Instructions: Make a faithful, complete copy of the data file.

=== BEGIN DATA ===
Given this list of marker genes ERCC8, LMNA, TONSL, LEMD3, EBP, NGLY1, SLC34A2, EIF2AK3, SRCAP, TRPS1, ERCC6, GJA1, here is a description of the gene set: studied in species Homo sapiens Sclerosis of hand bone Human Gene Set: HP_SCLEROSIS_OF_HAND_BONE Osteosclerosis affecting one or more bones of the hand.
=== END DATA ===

Given this list of marker genes ERCC8, LMNA, TONSL, LEMD3, EBP, NGLY1, SLC34A2, EIF2AK3, SRCAP, TRPS1, ERCC6, GJA1, here is a description of the gene set: studied in species Homo sapiens Sclerosis of hand bone Human Gene Set: HP_SCLEROSIS_OF_HAND_BONE Osteosclerosis affecting one or more bones of the hand.